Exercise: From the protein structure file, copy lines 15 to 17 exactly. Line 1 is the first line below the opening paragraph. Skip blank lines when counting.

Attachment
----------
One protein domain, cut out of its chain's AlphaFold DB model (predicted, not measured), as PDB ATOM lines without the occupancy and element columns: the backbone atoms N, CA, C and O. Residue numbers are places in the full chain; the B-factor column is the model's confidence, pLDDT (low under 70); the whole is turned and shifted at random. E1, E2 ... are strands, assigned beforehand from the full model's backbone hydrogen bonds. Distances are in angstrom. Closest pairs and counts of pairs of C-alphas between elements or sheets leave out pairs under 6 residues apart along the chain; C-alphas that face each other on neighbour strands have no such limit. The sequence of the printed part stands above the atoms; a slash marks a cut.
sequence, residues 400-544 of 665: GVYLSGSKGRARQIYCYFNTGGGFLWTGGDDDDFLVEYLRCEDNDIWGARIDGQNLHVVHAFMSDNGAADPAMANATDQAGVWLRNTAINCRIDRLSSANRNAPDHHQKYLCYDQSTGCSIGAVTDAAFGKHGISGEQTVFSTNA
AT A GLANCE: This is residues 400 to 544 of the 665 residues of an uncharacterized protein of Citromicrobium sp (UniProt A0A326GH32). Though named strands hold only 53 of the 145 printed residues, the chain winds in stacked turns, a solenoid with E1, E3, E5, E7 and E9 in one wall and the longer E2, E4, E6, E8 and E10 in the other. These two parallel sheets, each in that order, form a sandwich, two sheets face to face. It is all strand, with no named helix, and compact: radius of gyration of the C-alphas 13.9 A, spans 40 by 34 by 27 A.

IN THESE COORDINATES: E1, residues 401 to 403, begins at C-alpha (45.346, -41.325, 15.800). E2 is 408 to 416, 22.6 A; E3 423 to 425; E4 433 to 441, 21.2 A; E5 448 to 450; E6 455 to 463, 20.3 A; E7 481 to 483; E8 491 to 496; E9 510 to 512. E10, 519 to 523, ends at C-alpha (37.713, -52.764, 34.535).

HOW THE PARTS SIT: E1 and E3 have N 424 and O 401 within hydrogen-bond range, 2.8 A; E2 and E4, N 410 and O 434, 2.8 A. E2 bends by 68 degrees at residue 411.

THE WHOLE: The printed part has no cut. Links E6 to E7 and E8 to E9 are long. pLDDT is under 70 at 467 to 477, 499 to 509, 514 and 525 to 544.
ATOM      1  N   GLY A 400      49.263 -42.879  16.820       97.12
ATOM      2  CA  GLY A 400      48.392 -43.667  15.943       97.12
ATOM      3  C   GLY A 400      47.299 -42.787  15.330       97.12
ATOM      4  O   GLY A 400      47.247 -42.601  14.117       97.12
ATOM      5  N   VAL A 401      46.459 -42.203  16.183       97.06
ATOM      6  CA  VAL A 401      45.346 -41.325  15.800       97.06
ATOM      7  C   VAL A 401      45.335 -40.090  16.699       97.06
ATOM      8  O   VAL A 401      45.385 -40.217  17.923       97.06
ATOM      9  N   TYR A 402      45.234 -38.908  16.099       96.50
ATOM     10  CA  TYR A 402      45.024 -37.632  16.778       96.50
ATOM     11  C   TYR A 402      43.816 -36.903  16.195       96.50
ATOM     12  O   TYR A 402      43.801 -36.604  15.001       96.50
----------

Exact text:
ATOM     10  CA  TYR A 402      45.024 -37.632  16.778       96.50
ATOM     11  C   TYR A 402      43.816 -36.903  16.195       96.50
ATOM     12  O   TYR A 402      43.801 -36.604  15.001       96.50